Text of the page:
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After you were feeling better, we made some spooky treats.  You helped me, but of course you refused to eat any.  That's too bad, they were really good.

Aside from Halloween, you did other fun activities this month, such as play Legos with Daddy:

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You made a placemat at school.



You enjoy classroom activities, such as learning about the calendar:



You enjoy that somewhat new and horribly crappy Disney movie Planes.  You have convinced us and your grandparents to buy you almost all of the planes featured in the movie.



You also love that totally weird and confusing music video What Does the Fox Say.  I have told you that what the fox says is not a mystery.  We have known all along the secret of the fox: On ne voit bien qu'avec le coeur.  L'essentiel est invisible pour les yeux.



It's been a busy month, and we are all tired by this point.  Last weekend, mommy was too tired to cook, so daddy took us out to lunch:

Out to lunch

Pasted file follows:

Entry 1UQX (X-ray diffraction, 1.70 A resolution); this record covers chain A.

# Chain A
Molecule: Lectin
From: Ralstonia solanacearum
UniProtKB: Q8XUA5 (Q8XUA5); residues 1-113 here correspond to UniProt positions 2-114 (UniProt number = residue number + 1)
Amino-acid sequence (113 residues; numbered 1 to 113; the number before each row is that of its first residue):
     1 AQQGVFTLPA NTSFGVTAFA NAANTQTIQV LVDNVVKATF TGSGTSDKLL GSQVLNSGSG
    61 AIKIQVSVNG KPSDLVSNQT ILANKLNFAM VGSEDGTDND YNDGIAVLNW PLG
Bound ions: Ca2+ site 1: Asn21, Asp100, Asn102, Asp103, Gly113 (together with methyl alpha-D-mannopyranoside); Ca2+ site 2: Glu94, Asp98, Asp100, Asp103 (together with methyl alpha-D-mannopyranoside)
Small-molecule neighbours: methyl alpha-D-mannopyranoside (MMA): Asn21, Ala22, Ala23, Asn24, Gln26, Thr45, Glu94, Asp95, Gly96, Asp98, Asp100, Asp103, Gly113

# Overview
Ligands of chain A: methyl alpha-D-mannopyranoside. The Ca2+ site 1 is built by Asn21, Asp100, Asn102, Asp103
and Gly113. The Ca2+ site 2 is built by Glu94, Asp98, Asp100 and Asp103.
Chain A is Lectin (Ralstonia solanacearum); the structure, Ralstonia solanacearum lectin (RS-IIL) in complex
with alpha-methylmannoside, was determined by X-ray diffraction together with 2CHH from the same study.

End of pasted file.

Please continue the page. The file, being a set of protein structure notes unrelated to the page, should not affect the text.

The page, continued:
Daddy did a bike race, and it was a long day.  You requested to take a nap in the grass (holding one of your planes, of course).

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Even though we were all tired, we took a little hike at Lone Elk Park afterwards.  It is very important to me that you get to know the woods, the wilderness.  I don't like that you are growing up inside a city, where there are so many buildings and cars.  We need to cherish these beautiful moments in the forest as much as we can.




William, it has been an amazing month with you.  Every day is a gift, and it just keeps getting better and better.

Love always, 


Monday, November 11, 2013

St. Louis Track Club 1/2

On November 3rd, I ran the St. Louis Track Club Half Marathon.  I decided to make an event out of it by running over to the start line, then running back home after I finished.  It would be about 17 miles total.  Piece of cake.

It was cold in the morning (I think around 36 degrees) and would raise to the high 40's by the end.  This presented a wardrobe dilemma.  I would need to wear warmer clothes while running over there (and waiting around at the start line), but I knew I would get to hot if I kept the outer layers on during the race. I decided to wear capris, a singlet, a thin long sleeve shirt, my Buff headband as an ear-warmer, and a pair of SmartWool gloves.  It was a good choice.